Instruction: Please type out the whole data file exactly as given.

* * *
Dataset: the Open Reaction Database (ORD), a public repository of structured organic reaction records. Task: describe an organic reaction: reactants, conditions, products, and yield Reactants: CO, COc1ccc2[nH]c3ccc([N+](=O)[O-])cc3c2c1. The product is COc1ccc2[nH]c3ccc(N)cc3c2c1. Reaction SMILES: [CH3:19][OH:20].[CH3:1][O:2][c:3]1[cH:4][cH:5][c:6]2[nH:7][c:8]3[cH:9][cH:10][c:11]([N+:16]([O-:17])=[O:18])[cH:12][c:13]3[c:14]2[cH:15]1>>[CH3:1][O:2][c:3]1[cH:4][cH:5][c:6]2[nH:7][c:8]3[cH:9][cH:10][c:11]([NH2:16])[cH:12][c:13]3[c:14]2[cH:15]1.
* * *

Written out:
Dataset: the Open Reaction Database (ORD), a public repository of structured organic reaction records. Task: describe an organic reaction: reactants, conditions, products, and yield Reactants: CO, COc1ccc2[nH]c3ccc([N+](=O)[O-])cc3c2c1. The product is COc1ccc2[nH]c3ccc(N)cc3c2c1. Reaction SMILES: [CH3:19][OH:20].[CH3:1][O:2][c:3]1[cH:4][cH:5][c:6]2[nH:7][c:8]3[cH:9][cH:10][c:11]([N+:16]([O-:17])=[O:18])[cH:12][c:13]3[c:14]2[cH:15]1>>[CH3:1][O:2][c:3]1[cH:4][cH:5][c:6]2[nH:7][c:8]3[cH:9][cH:10][c:11]([NH2:16])[cH:12][c:13]3[c:14]2[cH:15]1.